Glass in the Venetian Style 1500-1750
exhibit at The Corning Museum of Glass in
Corning, New York, Beyond
Venice: Glass in Venetian Style, 1500-1750, provides a glittering
look at the movement of Venetian glassmaking techniques throughout
Europe during one of history’s most intriguing time periods.
As the first major show
to explore in detail the effect of the Venetian style of glassmaking
across Renaissance Europe, Beyond Venice brings together more than 120
spectacular 16th, 17th and 18th-century European glass objects for the
What sets Venetian
glassmaking apart from other types? Glassmaking in Venice can be traced
back to Roman times but only acquired its special place in the
decorative art world when the city moved its foundries to the island of
Murano in 1291. Murano became one of Europe’s major centers of glass
production since its glass was one of only a few commodities that could
be exported from Venice.
During the Renaissance,
Europe’s elite classes coveted Venetian glass as collectable art and
fine tableware. As a result, European glasshouses lured Venetian glass
masters away from Venice to work in their local establishments.
So jealous was Venice of
its trade secrets that it declared any Murano glass worker, who went to
a rival city to work, a trader to be hunted down by state assassins.
However, this rarely occurred so Venetian glass making spread throughout
Europe, as this exhibit readily shows. Instead, a worker’s assets
might be sequestered and their families briefly imprisoned.
Murano began to export
glass on a large scale in the mid-14th Century, at first specializing in
mirrors. Its workers then developed enameled glass, mostly in dark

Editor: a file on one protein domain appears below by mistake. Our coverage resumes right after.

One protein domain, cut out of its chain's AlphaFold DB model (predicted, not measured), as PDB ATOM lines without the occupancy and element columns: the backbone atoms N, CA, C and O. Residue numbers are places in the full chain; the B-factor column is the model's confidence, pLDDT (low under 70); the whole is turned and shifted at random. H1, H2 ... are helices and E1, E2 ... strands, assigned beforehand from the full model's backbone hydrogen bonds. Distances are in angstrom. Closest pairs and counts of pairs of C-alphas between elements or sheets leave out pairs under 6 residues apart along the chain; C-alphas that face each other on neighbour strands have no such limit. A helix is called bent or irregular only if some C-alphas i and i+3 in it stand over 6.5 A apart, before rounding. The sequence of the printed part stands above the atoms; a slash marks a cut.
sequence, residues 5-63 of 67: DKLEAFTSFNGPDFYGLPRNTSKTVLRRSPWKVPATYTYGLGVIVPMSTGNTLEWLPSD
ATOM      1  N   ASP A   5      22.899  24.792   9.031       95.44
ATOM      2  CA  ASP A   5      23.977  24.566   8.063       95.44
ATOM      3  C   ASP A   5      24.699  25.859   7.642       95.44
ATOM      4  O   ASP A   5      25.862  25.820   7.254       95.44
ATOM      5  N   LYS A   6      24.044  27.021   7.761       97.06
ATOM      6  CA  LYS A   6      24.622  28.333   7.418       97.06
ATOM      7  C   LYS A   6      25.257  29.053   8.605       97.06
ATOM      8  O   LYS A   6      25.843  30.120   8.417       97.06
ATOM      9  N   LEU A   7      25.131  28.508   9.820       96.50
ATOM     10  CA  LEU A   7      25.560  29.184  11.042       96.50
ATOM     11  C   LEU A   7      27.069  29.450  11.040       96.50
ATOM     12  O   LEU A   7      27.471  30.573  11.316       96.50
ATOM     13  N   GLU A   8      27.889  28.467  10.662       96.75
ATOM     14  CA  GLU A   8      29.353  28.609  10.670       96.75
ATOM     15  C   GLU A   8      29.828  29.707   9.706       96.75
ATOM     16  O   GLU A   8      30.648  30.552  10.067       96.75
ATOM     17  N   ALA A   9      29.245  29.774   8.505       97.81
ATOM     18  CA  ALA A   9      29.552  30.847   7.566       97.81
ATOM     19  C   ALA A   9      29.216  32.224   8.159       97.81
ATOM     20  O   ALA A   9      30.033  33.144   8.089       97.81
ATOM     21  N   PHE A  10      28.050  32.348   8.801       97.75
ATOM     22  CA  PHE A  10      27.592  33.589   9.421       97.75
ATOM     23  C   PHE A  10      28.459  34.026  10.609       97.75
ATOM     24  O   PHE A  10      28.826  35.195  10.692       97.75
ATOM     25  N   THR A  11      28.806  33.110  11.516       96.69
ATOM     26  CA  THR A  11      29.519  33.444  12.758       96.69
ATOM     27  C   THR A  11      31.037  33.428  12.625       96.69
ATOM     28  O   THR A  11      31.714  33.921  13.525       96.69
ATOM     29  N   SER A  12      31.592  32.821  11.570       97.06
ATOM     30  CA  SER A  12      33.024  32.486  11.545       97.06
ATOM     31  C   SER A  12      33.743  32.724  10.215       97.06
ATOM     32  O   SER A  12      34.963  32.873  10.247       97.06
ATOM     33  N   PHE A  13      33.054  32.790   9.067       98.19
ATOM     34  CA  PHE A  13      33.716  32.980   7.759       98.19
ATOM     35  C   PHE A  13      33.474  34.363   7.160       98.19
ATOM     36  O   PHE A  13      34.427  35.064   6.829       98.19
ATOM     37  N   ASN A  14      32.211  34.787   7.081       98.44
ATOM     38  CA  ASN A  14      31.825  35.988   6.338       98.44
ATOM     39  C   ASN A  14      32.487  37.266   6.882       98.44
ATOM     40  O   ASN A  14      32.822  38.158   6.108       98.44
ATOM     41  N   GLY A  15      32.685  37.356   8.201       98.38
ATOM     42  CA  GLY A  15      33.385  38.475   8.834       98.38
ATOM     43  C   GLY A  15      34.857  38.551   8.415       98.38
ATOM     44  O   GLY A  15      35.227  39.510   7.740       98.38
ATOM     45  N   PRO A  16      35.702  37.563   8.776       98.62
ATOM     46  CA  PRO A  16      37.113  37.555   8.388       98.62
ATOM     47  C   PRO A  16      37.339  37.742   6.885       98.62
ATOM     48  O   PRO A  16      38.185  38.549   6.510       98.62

colors, and crystalline glass, noted for its extraordinary transparency.
Later, it invented a type of glass called aventurine and discovered milfiori, meaning a thousand flowers, an ancient technique that
mixing strands of colored and transparent glass. It also became known
for its colored glasses that resembled gemstones.
The also discovered ghiaccio, which replicated the surface of ice, and
graffitto, into which
they scratched motifs into the glass surface, as well as stellaria, a
glass threaded with copper crystals. One of their most amazing types of
glass was filigrana, in which they laid white glass in patterns over a
plan base. Venetian glassmakers also created a milky glass called lattimo, from latte meaning milk, and
latticino, a blend of the former
with clear glass.
Murano’s glass industry
fell into decline at the turn of the 16th Century, when
foreign glassmakers began to figure out its secrets. Soon, glassmakers
from France and the Low Countries began to overtake them in the
Beyond Venice guides you
on a tour through Renaissance Venice, Austria, France, Spain, the Low
Countries, and England, showcasing the regional differences in
glassmaking from each region.
"After a time, it
was like one language with several different dialects," describes
Dr. David B. Whitehouse, executive director of the Museum and curator of
Among the many treasures
you’ll find in Beyond Venice are several objects that bear the coats
of arms of royal families. In fact, some of the oldest pieces in the
show are a 500-year old dish and bowl, probably commissioned to mark the
wedding of King Louis XII of France to Anne of Brittany in 1499. But one
of the most notable is the "Rembrandt Tazza," a glass cup
featured in Rembrandt’s painting, "The Conspiracy of the
Batavians under Claudius Civilis," painted from 1661-1662.
Over 50 percent of the
objects in the exhibition are from the extensive collection of The
Corning Museum of Glass. The remainder have been loaned to the Museum
from other top international museums, including the Louvre, the British
Museum, the J. Paul Getty Museum, and The Metropolitan Museum of Art.
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